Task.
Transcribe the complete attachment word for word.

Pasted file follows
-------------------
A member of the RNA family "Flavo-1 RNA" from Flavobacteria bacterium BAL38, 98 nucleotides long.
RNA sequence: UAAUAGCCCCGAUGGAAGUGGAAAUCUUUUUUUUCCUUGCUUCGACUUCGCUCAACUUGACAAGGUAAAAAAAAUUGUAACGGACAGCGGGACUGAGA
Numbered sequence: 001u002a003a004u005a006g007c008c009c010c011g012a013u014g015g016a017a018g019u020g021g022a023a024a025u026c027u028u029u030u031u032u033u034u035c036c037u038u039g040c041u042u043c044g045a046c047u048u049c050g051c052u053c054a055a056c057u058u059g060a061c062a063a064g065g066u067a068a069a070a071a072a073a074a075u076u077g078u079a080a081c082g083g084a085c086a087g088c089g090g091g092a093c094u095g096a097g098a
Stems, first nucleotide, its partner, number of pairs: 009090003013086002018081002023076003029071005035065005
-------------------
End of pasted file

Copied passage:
A member of the RNA family "Flavo-1 RNA" from Flavobacteria bacterium BAL38, 98 nucleotides long.
RNA sequence: UAAUAGCCCCGAUGGAAGUGGAAAUCUUUUUUUUCCUUGCUUCGACUUCGCUCAACUUGACAAGGUAAAAAAAAUUGUAACGGACAGCGGGACUGAGA
Numbered sequence: 001u002a003a004u005a006g007c008c009c010c011g012a013u014g015g016a017a018g019u020g021g022a023a024a025u026c027u028u029u030u031u032u033u034u035c036c037u038u039g040c041u042u043c044g045a046c047u048u049c050g051c052u053c054a055a056c057u058u059g060a061c062a063a064g065g066u067a068a069a070a071a072a073a074a075u076u077g078u079a080a081c082g083g084a085c086a087g088c089g090g091g092a093c094u095g096a097g098a
Stems, first nucleotide, its partner, number of pairs: 009090003013086002018081002023076003029071005035065005